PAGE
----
Re: [PATCH v3 5/6] x86/ftrace: Use text_poke()

From: Steven Rostedt
Date: Tue Oct 15 2019 - 18:27:11 EST

On Tue, 15 Oct 2019 18:17:43 -0400
Joe Lawrence <joe.lawrence@xxxxxxxxxx> wrote:

> Livepatching folks -- I don't have the LPC summary link (etherpad?) that
> Jiri put together. Does someone have that handy for Jessica?

Yes, and I'll be posting this on the LPC web site soon. But here's the
write up that Jiri sent me (with the etherpad link at the end):

Live patching miniconference covered 8 topics overall.

(1) First session, titled "What happened in kernel live patching over the last
year" was led by Miroslav Benes. It was quite a natural followup to where we
ended at the LPC 2018 miniconf, summarizing which of the points that have been
agreed on back then have already been fully implemented, where obstacles have
been enounctered, etc.

The most prominent feature that has been merged during past year was "atomic
replace", which allows for easier stacking of patches. This is especially
useful for distros, as it naturally aligns with the way patches are being
distributed by them.
Another big step forward since LPC 2018 miniconf was addition of livepatching
selftests, which already tremendously helped in various cases, as it e.g.
helped to track down quite a few issues during development of reliable
stacktraces on s390. Proposal has been made that all major KLP features in the
future should be accompanied by accompanying selftest, which the audience
agreed on.
One of the last year's discussion topics / pain points were GCC optimizations
which are not compatible with livepatching. GCC upstream now has
-flive-patching option, which disables all those interfering optimizations.

(2) Second session, titled "Rethinking late module patching" was led by Miroslav
Benes again.
The problem statement is: in case when there is a patch loaded for module that
is yet to be loaded, it has to be patched before it starts executing. The
current solution relies on hooks in the module loader, and module is patched
when its being linked. It gets a bit nasty with the arch-specifics of the
module loader handling all the relocations, patching of alternatives, etc. One
of the issues is that all the paravirt / jump label patching has to be done
after relocations are resolved, this is getting a bit fragile and not well
Miroslav sketched out the possible solutions:

- livepatch would immediately load all the modules for which it has
patch via dependency; half-loading modules (not promoting to final
LIVE state)
- splitting the currently one big monolithic livepatch to a per-object
structure; might cause issues with consistency model
- "blue sky" idea from Joe Lawrence: livepatch loaded modules,
binary-patch .ko on disk, blacklist vulnerable version

Miroslav proposed to actually stick to the current solution, and improve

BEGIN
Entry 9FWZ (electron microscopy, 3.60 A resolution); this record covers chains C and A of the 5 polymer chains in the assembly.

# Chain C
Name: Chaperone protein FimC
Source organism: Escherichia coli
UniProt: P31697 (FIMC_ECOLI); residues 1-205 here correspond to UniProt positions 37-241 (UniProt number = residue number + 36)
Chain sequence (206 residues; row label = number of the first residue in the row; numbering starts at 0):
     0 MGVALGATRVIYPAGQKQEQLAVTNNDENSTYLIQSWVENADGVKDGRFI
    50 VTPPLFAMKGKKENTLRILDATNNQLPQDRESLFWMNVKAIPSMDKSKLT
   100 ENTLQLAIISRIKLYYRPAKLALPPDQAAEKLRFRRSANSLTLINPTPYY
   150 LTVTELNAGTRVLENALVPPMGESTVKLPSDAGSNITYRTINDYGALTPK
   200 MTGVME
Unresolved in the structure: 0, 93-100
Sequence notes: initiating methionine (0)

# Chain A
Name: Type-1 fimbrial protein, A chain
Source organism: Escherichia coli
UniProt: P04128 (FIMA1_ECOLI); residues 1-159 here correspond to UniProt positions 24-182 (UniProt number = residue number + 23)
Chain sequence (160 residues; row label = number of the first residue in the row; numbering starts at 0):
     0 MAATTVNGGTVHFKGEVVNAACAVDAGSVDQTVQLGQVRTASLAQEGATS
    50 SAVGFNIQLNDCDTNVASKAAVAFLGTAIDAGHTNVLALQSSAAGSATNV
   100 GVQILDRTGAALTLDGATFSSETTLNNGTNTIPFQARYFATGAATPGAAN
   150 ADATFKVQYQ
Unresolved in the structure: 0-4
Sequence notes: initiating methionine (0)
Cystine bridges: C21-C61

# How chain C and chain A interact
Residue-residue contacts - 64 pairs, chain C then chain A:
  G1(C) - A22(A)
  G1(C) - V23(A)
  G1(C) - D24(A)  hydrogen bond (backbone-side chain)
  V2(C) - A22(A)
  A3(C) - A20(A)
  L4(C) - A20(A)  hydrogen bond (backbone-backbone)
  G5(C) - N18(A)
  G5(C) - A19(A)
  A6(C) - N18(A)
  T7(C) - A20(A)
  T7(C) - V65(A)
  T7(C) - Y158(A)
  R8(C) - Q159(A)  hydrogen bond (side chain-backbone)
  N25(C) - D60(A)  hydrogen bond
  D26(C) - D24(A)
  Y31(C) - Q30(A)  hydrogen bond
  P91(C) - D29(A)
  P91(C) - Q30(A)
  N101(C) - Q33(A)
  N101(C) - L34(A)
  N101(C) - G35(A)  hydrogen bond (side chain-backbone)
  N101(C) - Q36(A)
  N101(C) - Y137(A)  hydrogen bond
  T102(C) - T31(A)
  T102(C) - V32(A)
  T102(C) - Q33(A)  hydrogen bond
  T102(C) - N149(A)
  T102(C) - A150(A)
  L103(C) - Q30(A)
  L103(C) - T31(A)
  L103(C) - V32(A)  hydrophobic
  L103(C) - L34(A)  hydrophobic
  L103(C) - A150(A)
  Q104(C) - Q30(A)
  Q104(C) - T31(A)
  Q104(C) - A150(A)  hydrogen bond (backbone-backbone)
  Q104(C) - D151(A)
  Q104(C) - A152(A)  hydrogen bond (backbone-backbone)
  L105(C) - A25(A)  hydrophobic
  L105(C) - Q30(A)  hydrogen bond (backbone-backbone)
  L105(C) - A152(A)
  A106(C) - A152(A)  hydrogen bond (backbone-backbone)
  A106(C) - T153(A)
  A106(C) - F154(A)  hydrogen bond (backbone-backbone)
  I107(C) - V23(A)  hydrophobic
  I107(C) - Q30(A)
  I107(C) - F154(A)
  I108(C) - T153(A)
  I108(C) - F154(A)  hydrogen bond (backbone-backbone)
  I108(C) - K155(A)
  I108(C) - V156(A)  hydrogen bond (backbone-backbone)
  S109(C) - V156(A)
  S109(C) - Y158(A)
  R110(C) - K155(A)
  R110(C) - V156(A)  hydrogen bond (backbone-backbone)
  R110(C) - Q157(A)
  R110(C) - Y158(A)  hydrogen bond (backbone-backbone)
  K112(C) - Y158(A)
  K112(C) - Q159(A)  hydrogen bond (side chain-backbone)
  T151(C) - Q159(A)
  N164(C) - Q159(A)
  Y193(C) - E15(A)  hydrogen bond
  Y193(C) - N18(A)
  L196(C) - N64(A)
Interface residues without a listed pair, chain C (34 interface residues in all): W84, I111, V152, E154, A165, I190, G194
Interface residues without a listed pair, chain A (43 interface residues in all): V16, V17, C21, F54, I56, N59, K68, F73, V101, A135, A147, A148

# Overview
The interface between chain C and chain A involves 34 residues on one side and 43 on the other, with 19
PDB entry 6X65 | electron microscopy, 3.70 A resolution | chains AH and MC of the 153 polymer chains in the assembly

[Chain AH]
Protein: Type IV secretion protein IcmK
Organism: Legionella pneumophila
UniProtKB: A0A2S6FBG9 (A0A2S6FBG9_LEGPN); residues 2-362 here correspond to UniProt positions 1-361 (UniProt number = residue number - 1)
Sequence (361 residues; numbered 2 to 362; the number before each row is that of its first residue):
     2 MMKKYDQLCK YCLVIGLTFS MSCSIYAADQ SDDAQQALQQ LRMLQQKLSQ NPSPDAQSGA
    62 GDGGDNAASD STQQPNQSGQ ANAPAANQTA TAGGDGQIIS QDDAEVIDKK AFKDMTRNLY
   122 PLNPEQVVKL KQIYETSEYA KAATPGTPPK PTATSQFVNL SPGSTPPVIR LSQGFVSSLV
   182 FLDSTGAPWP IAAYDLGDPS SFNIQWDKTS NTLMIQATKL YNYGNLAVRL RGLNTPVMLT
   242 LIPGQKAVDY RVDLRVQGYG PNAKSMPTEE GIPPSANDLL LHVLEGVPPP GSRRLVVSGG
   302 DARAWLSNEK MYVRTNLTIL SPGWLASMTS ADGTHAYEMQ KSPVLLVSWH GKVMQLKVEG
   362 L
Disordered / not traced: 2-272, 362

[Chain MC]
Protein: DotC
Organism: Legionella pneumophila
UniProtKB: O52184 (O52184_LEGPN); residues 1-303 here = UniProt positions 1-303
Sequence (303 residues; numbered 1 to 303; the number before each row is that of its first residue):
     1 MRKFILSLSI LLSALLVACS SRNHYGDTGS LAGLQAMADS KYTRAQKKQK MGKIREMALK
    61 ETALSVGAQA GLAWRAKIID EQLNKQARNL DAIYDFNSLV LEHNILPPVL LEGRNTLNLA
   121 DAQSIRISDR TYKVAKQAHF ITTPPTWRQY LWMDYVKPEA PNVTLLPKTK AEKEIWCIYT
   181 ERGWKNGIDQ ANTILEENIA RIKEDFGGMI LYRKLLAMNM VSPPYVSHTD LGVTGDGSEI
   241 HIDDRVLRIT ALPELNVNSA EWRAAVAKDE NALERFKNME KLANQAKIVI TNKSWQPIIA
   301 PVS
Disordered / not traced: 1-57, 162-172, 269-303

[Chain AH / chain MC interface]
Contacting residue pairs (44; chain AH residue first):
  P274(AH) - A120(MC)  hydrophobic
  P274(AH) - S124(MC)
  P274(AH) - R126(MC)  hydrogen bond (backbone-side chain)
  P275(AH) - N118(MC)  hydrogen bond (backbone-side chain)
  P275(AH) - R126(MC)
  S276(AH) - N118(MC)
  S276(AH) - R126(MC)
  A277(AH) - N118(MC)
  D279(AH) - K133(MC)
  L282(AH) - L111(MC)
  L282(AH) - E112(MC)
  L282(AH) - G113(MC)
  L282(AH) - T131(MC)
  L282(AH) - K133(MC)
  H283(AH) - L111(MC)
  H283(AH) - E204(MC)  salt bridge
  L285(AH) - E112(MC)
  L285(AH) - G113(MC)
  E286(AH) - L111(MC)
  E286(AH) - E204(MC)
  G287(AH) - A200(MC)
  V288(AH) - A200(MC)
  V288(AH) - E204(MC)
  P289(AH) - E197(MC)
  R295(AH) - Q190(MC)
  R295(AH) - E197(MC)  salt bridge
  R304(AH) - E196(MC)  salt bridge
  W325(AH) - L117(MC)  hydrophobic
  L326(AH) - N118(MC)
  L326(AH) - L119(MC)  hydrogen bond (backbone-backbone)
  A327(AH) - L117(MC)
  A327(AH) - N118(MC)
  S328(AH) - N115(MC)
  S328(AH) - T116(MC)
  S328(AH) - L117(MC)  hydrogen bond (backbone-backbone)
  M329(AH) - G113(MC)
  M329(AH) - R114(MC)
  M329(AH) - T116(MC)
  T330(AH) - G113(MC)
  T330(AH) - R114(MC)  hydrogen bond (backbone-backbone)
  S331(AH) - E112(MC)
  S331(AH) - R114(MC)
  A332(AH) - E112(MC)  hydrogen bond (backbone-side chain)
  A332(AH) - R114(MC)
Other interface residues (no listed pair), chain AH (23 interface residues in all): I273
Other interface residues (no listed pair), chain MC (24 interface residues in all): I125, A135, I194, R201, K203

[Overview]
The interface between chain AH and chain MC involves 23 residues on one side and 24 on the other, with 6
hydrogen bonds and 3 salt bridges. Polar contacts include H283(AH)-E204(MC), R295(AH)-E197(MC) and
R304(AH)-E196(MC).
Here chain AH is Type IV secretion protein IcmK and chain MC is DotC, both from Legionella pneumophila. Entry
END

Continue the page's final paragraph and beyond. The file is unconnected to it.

selftests coverage for all the considered-fragile arch-specific module linking
code hooks. The discussion then mostly focused, based on proposals from several
attendees (most prominently Steven Rostedt and Amit Shah), on expanding on the
"blue sky" idea.
The final proposal converged to having a separate .ko for livepatches that's
installed on the disk along with the module. This addresses the module
signature issue (as signature does not actually change), as well as module
removal case (the case where a module was previously loaded while a livepatch
is applied, and then later unloaded and reloaded). The slight downside is that
this will require changes to the module loader to also look for livepatches
when loading a module. When unloading the module, the livepatch module will
also need to be unloaded. Steven approved of this approach over his previous

(3) Third session, titled "Source-based livepatch creation tooling", was led by
Nicolai Stange.
The primary objective of the session was basing on the source-based creation
of livepatches, while avoiding the tedious (and error-prone task) of copying
a lot of kernel code around (from the source tree to the livepatch). Nicolai
spent par of last year writing a klp-ccp (KLP Copy and Paste) utility, which
automates a big chunk of the process.
Nicolai then presented the still open issues with the tool and with the process
around it, most promonent ones being:

- obtaining original GCC commandline that was used to build the
original kernel
- externalizability of static functions; we need to know whether GCC
emitted static function into the patched object

Miroslav proposed to extend existing IPA dumping capabiity of GCC to emit also
the information about dead code elimination; DWARF information is guaranteed
not to be reliable when it comes to IPA optimizations.

(4) Fourth session, titled "Objtool on power -- update", was led by Kamalesh
Kamalesh reported that as a followup to last year's miniconference, the objtool
support for powerpc actually came to life. It hasn't yet been posted upstream,
but is currently available on github [1].
Kamalesh further reported, that decoder has basic functionality (stack
operations + validation, branches, unreachable code, switch table (through gcc
plugin), conditional branches, prologue sequences). It turns out that stack